USC Citizens for Land Stewardship
Conservation and stewardship of land and natural resources in Upper St. Clair

McLaughlin Run Project

McLaughlin Run Watershed Restoration - A Community Partnership

by Jeff Wagner, Vice-president USC Citizens for Land Stewardship

The McLaughlin Run Watershed Restoration Project keeps growing. This project was first reported in an article in Upper St Clair TODAY in the Spring of 1999. The partnership between the Township and USC Citizens for Land Stewardship (CLS) as been so successful that now Bridgeville Borough and the Municipality of Bethel Park are joining in the effort to improve the water quality and stream conditions within the McLaughlin Run Watershed (a tributary within the Chartiers Creek watershed). As we add more stream to the original 1000 foot project, we increase the effectiveness of our effort to improve water quality and create habitat in and along the stream.

We began our work with McLaughlin Run several years ago with our first grant application to the Pennsylvania Department of Environmental Protection (DEP) for a small-scale planting along a section of stream bank near the golf course. Original streambank in need of restoration. Since then, CLS and the Township have gone on to apply for and receive three more grants, each designed to allow us to continue the work from the previous. Together, we have recently submitted a fourth for an upstream project that will include Bethel Park.

These grants have been channeled from the state Growing Greener program and the federal EPA-319 program administered through the Environmental Protection Agency. In either case, the programs are designed to fund improvements in watersheds to reduce pollution inputs, reduce stormwater impacts, and improve water quality. The entire package of grants for McLaughlin Run means, essentially, extending the total length of our work along the stream and achieving better overall results.

The whole process of securing funds, working with numerous partners, and keeping track of everything has been challenging. The rapid pace of the grant programs has, in some ways, made it difficult to finish one piece of the project before turning attention to another. For anyone not familiar with the details of the grants and the project plans, it's hard to see what work as been done and what will be done.

A critical part of Phase I was to have a Watershed Assessment Report written, first, to describe, classify, and evaluate the entire stream corridor; Original streambank looking downstream from wooden bridge at Rec Center. and, second, to prioritize the reaches of the stream, in order to determine the best areas, and set the direction, for future restoration efforts. This report is an invaluable, integrative tool that is already being used as a guide to systematically improve the streambank stability and waterside (riparian corridor) habitats of the McLaughlin Run watershed.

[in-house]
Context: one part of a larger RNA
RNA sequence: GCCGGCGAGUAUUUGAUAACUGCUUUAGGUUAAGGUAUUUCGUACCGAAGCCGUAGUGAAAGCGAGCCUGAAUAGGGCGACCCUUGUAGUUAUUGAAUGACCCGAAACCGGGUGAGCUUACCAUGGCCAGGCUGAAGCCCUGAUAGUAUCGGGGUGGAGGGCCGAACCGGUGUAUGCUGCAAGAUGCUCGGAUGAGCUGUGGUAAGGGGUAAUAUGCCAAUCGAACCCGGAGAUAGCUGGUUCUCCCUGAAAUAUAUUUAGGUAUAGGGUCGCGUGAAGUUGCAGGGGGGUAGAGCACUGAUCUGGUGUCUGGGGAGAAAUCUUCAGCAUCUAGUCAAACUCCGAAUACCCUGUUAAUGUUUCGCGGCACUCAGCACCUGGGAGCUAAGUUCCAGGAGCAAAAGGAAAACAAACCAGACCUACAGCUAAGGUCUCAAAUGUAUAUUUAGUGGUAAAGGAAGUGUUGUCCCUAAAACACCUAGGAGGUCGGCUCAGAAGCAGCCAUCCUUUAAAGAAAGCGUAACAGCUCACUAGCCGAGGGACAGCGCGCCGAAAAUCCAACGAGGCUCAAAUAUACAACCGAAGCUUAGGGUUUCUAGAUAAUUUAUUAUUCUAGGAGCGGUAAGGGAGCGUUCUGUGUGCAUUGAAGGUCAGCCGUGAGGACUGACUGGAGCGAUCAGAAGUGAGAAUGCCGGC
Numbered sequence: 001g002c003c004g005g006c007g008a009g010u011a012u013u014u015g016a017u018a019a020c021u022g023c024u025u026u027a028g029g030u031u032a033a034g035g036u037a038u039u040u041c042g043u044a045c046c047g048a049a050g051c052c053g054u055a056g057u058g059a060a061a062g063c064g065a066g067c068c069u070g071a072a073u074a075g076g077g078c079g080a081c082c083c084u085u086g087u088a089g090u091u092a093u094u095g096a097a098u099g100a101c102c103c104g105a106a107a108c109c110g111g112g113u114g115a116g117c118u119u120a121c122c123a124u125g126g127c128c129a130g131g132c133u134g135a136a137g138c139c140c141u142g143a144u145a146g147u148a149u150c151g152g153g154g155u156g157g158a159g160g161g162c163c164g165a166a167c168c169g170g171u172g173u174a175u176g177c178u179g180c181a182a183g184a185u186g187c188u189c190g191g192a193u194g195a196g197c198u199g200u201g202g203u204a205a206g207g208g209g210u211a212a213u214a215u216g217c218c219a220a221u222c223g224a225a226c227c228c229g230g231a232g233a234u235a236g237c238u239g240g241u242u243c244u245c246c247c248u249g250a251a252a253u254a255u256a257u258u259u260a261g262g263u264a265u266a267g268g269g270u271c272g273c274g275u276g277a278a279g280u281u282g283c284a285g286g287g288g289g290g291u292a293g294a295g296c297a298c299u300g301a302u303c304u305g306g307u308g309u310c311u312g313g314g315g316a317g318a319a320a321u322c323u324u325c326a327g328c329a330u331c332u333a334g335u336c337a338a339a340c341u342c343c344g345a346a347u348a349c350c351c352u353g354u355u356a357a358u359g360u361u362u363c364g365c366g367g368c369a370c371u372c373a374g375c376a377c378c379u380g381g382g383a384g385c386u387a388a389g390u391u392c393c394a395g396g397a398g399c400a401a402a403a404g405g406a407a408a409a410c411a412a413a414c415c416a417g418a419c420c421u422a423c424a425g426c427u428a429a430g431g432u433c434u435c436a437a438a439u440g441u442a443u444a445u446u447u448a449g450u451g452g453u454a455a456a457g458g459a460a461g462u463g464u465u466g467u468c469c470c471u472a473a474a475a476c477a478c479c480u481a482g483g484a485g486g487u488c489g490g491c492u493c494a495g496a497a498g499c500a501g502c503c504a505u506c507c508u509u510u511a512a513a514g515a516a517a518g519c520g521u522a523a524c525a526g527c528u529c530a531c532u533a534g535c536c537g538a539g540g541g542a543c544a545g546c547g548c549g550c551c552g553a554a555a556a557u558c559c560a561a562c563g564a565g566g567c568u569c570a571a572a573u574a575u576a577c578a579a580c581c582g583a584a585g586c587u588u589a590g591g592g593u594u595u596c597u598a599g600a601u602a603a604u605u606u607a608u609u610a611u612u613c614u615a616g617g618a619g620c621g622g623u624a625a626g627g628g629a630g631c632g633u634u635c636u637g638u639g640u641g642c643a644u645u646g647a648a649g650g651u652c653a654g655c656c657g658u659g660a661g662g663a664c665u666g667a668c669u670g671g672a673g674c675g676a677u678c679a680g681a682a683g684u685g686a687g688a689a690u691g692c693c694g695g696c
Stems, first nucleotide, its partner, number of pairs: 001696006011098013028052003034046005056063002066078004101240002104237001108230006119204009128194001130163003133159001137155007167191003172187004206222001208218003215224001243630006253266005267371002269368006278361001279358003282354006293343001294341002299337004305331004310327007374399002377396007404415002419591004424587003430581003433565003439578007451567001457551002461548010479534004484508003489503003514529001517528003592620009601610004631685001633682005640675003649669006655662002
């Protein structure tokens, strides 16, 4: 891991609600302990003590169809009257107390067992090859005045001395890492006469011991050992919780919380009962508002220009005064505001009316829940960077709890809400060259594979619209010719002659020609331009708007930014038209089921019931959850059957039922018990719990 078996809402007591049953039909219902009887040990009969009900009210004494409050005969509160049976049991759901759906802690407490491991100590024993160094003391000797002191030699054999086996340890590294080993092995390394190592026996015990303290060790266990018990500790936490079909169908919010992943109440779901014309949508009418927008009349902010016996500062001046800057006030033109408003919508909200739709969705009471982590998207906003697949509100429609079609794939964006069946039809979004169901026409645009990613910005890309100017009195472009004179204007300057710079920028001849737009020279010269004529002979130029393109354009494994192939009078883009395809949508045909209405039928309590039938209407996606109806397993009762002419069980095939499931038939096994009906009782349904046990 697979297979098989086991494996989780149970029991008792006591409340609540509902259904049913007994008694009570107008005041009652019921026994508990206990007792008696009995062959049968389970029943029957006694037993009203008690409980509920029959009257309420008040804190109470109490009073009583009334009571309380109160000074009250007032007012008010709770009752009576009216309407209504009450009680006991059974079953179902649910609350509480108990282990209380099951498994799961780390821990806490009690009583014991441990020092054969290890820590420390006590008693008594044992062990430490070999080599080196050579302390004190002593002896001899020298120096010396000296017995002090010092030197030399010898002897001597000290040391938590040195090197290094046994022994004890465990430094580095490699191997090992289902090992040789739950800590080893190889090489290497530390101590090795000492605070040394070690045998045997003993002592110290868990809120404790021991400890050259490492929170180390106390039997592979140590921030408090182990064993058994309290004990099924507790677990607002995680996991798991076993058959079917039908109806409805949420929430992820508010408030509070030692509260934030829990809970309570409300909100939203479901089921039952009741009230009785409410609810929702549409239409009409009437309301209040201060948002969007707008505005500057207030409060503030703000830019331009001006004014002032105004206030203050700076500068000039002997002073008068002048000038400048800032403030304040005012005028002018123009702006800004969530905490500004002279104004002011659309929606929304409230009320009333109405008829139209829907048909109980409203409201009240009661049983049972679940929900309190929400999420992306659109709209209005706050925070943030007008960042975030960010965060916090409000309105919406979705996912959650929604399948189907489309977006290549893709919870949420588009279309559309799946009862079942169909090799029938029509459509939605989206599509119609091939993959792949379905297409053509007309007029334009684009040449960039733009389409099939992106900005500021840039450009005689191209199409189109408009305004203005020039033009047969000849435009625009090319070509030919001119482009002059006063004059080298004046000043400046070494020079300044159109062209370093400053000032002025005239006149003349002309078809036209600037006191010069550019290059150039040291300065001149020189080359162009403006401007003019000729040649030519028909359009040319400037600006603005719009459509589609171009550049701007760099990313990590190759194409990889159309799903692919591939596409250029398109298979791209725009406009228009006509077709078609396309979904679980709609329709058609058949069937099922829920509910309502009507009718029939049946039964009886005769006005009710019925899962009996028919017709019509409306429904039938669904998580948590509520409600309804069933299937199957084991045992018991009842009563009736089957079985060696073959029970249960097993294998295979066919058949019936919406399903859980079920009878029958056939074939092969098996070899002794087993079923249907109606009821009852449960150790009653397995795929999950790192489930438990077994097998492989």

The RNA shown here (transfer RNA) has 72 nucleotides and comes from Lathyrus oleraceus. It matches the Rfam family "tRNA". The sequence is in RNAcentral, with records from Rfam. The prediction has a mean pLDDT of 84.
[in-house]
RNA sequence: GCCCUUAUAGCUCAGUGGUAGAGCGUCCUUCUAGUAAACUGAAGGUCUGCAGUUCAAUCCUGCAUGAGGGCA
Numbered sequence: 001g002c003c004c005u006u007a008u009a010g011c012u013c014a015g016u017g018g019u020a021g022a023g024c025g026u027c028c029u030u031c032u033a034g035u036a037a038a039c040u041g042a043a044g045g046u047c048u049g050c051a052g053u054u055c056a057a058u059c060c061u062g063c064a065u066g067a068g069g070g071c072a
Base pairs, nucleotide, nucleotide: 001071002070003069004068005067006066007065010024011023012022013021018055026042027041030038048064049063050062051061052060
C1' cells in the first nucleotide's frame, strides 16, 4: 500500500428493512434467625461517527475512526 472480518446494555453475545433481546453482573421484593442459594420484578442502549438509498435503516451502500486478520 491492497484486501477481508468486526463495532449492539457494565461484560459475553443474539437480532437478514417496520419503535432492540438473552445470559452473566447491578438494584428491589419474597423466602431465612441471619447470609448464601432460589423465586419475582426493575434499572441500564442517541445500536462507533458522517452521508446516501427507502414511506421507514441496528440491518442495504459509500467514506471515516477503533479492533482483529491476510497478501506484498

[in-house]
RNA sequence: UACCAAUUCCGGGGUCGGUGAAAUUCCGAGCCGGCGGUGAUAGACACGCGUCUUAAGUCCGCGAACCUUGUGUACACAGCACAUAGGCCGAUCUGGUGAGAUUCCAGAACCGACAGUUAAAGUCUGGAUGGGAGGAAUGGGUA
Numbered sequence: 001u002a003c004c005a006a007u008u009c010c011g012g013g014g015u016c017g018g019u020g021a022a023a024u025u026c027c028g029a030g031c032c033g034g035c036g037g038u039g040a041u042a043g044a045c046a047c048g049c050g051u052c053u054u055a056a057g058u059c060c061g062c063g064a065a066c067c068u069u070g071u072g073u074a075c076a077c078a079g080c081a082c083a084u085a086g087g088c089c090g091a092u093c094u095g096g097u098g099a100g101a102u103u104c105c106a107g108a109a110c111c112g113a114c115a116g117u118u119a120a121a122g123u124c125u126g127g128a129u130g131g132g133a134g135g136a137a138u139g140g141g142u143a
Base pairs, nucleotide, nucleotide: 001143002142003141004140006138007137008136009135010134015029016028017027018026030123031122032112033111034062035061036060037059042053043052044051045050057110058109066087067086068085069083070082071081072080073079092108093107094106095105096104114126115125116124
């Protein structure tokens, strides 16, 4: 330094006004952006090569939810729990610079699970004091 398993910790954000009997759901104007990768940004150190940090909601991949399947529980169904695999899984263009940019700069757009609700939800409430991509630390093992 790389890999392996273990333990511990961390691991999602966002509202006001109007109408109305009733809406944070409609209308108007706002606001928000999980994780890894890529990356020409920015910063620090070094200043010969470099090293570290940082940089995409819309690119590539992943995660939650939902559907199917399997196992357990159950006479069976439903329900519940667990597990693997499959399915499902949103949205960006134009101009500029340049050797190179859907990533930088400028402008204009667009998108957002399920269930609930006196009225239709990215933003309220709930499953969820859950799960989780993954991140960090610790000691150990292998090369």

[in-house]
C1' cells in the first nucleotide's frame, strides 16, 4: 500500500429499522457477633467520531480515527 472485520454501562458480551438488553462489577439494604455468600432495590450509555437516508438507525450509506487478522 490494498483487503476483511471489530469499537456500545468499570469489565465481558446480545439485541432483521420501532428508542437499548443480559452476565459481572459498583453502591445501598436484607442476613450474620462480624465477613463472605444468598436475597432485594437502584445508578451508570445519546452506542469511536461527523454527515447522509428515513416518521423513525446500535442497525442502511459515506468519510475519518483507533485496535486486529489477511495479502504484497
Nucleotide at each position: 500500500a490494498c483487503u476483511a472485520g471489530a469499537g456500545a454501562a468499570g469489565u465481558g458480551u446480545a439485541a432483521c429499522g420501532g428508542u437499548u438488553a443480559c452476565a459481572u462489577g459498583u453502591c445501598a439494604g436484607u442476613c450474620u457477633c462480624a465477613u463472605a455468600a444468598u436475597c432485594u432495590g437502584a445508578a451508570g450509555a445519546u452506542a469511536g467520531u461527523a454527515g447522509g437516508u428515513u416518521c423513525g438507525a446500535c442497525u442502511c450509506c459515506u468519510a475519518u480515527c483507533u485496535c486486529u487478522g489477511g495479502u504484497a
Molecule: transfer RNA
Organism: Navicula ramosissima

For Phase I through Phase III, the McLaughlin Run WSR Project will focus on a section of the stream from the recreation center bridge downstream to the bridge just upstream of the tennis courts, give or take a few feet. Reconstructed and replanted streambank looking upstream near Rec Center. In this section, Skelly & Loy - the engineering consultants who developed the assessment of the watershed - have begun to develop restoration designs and from those designs, CLS and the Township will work together to implement the plans. Phase IV involves a section of the stream on the Upper St. Clair - Bethel Park border near the bridge crossing on Walther Lane.

Already, there are many changes in the primary project area. Streambank today, looking upstream toward wooden bridge at Rec Center. The streambed and stream banks have been altered according to a natural channel design. In that way a more natural water flow, even under storm conditions, more stable stream banks (reduced erosion), and more riparian plantings, with native plant species, will support better aquatic and terrestrial habitats. In addition, pollution levels will decline and the area will be more attractive for all to enjoy.

In all, expect to see in-stream rock structures constructed, stream banks graded and planted, and other riparian plantings established. Streambank today, looking downstream near Rec Center. The work that we expect to do will be substantial and not be easily missed.

Many volunteers from the community helped with the Gilfillan Farm planting and with some plantings in the upper terraces along the golf course. These were both part of the Phase I activities. More volunteers will be needed to plant other sections along McLaughlin Run as part of the restoration design. This activity began in Spring 2001, and will continue over the next few years.

In conjunction with the restoration, CLS is setting up a stream monitoring program as part of the DEP's statewide Citizens Volunteer Monitoring Program. That activity will be described in detail as it evolves, and it will continue over a period of years. This will also offer an opportunity for people to join in and contribute to this watershed project. We will again turn to our friends in the community for help in planting and monitoring. Keep you ears open for a call for volunteers.

On Community Day (May 19, 2001), we began an education program to explain what has been done, why it is beneficial, and what is planned for the future. This CLS and Township partnership project represents a positive step forward in watershed stewardship. The active awareness and participation in this community, and with our community neighbors both upstream and downstream, will bring a better understanding of, and cooperation in resolving, water quality and management problems in the McLaughlin Run, and ultimately in the greater Chartiers Creek, watershed.

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